We have suffered enough betrayals in the past. Let us not suffer any more now. We could perhaps stand betrayal from the MILF, but we should not allow ourselves to be betrayed by our own President. Yet as far as millions of our countrymen today are concerned, this is what has happened in Maguindanao. For them, treason has been committed, and this cannot go unpunished. The people must act.
Message to Aquino
It is not easy to put into words what so many of our people feel about their self-indulgent and sanctimonious President. But after listening to his two unbelievably self-centered speeches after the massacre, Archbishop Ramon Arguelles of Lipa, a leading spiritual and moral light of the National Transformation Council, has shared with us the following message to Aquino:
“How can you lead us, much less comfort or console us, when you are buried in the quagmire that is your self?
“How can you listen to our cries when you are deafened by the wailings of your own fears and unforgiveness?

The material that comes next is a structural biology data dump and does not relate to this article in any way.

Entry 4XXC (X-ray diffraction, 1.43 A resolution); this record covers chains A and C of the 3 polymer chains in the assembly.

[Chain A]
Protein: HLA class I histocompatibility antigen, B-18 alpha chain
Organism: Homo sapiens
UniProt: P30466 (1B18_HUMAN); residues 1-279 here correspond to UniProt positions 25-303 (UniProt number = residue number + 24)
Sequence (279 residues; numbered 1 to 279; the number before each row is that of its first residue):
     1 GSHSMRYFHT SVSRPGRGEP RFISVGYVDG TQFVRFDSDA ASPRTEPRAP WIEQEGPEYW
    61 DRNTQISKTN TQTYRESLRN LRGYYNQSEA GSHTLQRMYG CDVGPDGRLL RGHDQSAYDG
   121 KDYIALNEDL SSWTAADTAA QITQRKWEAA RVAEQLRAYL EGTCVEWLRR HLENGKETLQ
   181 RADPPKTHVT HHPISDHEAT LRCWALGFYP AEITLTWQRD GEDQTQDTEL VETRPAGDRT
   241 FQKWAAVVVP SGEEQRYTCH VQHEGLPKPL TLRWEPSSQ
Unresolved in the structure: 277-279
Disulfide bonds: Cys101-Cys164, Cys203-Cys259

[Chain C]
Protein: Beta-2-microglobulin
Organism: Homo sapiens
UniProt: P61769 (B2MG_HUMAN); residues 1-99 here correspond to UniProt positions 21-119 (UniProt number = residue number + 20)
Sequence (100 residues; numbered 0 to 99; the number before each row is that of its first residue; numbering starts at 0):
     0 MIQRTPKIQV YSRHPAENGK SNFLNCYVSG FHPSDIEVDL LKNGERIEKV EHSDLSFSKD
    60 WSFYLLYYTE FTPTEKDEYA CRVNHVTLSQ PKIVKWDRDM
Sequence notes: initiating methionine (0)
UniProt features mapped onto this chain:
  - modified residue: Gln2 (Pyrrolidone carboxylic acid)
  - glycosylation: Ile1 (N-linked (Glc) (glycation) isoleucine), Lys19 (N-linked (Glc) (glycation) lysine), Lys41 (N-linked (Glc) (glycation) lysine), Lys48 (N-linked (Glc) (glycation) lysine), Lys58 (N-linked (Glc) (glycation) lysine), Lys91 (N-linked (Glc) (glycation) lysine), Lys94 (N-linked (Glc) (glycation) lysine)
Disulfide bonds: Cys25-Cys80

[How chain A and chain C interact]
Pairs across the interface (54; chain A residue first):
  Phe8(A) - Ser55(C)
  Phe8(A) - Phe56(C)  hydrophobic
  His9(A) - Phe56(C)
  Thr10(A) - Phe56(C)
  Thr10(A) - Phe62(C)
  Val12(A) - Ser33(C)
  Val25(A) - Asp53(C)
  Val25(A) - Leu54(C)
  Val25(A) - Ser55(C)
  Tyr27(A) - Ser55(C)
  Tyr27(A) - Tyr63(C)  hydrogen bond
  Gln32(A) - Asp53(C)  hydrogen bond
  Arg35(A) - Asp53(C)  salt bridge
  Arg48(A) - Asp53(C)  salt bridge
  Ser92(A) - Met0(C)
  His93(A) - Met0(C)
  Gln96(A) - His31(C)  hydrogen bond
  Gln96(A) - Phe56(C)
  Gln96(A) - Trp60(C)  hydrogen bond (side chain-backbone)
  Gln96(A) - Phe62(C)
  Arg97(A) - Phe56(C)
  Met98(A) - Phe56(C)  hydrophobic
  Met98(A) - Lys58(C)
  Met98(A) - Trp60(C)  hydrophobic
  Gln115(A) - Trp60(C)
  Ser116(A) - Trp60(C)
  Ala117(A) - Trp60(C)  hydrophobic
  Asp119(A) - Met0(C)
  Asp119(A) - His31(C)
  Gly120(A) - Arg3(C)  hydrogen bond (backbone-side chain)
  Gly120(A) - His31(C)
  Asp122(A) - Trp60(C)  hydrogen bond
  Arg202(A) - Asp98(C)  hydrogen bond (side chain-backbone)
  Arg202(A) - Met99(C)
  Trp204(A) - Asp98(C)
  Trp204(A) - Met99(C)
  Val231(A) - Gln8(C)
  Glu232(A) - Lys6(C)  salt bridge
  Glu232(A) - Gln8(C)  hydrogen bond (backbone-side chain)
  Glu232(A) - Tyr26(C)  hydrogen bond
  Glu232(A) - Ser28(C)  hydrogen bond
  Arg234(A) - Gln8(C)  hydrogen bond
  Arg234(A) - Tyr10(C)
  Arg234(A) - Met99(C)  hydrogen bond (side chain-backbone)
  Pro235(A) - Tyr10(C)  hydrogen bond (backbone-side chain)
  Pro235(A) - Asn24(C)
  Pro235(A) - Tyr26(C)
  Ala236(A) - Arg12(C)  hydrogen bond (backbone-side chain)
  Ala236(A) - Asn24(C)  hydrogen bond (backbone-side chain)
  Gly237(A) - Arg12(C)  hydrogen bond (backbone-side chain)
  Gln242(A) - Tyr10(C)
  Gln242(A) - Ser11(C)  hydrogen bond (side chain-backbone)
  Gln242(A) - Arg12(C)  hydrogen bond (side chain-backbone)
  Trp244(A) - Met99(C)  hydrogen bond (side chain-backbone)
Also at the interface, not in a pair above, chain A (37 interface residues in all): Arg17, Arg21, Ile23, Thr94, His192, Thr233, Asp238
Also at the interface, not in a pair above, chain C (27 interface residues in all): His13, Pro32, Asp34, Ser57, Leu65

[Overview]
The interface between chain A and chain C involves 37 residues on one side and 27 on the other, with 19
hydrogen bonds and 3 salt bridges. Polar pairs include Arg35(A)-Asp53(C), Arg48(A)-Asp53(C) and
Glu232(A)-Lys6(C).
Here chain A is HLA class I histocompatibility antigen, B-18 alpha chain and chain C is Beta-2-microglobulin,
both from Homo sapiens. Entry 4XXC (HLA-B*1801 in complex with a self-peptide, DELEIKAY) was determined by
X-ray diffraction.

“How can you weep when your eyes mirror your hardened heart and tears can no longer fall from them?
“How can you pray when your soul bows to relativistic gods?
“How can you pursue peace when your path is hounded by your past that keeps pulling you back and pulling you down to dwell only in the comfort zone of your own ego?
“How can you stand tall when you have limited your myopic view to selfish gains?
“Cry, my fellow countrymen, for our fallen brothers… But cry more for ourselves if we are not moved to right the wrong and bring justice not only for our soldiers but for every Filipino unjustly served.
“Only then can true peace and progress be achieved.
“Let’s unite and rebuild this Blessed Land. Turn to God who will not fail His faithful ones.
“Remember Cory had 22 dead farmers at Mendiola. PNoy had 44 dead policemen in Maguindanao.”